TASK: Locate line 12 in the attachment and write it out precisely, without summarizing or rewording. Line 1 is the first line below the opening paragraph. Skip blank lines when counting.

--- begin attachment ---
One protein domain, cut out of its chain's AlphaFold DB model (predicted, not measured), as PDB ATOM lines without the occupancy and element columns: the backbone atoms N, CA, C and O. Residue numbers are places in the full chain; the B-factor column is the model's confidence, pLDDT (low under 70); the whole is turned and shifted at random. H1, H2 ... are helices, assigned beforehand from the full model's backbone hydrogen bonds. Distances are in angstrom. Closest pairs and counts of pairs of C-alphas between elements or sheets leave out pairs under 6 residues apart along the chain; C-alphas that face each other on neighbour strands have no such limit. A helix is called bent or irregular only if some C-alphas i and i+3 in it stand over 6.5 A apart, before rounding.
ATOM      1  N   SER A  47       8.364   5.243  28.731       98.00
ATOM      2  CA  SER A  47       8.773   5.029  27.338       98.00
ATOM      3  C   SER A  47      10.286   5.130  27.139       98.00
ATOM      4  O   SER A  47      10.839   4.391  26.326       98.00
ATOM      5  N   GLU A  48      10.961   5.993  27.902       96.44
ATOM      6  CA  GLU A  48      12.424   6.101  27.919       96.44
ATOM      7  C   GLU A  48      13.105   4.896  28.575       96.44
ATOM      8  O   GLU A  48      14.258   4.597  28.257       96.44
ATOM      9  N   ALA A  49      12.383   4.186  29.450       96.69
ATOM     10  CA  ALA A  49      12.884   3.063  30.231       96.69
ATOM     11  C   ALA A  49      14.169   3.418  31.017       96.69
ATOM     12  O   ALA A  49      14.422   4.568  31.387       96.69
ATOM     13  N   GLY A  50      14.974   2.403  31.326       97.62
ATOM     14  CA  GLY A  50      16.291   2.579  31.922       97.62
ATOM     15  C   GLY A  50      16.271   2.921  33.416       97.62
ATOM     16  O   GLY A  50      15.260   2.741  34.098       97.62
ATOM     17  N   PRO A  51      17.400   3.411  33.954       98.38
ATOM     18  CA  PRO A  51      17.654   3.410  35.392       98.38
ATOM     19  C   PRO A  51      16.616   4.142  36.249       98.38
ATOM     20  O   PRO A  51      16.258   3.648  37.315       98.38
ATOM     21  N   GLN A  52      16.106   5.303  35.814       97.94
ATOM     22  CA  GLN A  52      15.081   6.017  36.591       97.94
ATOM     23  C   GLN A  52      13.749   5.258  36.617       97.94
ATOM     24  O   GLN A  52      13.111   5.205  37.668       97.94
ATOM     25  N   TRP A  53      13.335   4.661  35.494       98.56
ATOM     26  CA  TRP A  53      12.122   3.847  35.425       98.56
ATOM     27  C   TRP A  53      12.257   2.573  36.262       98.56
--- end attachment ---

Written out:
ATOM     12  O   ALA A  49      14.422   4.568  31.387       96.69